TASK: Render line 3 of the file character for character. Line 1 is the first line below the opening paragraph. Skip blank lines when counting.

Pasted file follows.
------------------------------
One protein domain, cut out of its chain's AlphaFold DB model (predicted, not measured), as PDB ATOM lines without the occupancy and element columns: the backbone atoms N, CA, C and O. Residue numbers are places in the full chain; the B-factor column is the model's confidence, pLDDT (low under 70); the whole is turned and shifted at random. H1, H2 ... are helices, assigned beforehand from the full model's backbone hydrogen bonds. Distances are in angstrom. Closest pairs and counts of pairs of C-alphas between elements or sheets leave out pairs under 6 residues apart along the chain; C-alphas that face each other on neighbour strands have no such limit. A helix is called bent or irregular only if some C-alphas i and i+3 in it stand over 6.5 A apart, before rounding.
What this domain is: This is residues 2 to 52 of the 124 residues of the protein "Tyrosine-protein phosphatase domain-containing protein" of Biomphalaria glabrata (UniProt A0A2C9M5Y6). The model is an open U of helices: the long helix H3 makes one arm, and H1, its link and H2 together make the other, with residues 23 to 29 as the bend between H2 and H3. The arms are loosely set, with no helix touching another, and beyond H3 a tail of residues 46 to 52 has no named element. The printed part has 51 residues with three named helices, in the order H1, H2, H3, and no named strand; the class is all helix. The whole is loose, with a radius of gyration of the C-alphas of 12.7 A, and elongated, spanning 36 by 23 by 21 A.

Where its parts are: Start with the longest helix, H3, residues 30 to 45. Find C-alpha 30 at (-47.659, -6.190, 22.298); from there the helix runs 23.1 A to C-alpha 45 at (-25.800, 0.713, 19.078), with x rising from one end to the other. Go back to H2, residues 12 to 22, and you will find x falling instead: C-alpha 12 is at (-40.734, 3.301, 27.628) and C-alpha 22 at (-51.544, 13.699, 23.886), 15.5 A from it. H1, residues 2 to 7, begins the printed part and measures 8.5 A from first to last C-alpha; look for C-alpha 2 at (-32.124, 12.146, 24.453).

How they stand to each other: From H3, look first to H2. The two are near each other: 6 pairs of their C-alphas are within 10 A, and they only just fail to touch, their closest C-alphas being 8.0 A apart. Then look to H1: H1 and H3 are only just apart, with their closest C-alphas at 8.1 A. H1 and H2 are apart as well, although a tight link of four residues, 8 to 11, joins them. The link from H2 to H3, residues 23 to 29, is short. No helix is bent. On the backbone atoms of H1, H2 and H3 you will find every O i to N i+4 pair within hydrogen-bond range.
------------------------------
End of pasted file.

How they stand to each other: From H3, look first to H2. The two are near each other: 6 pairs of their C-alphas are within 10 A, and they only just fail to touch, their closest C-alphas being 8.0 A apart. Then look to H1: H1 and H3 are only just apart, with their closest C-alphas at 8.1 A. H1 and H2 are apart as well, although a tight link of four residues, 8 to 11, joins them. The link from H2 to H3, residues 23 to 29, is short. No helix is bent. On the backbone atoms of H1, H2 and H3 you will find every O i to N i+4 pair within hydrogen-bond range.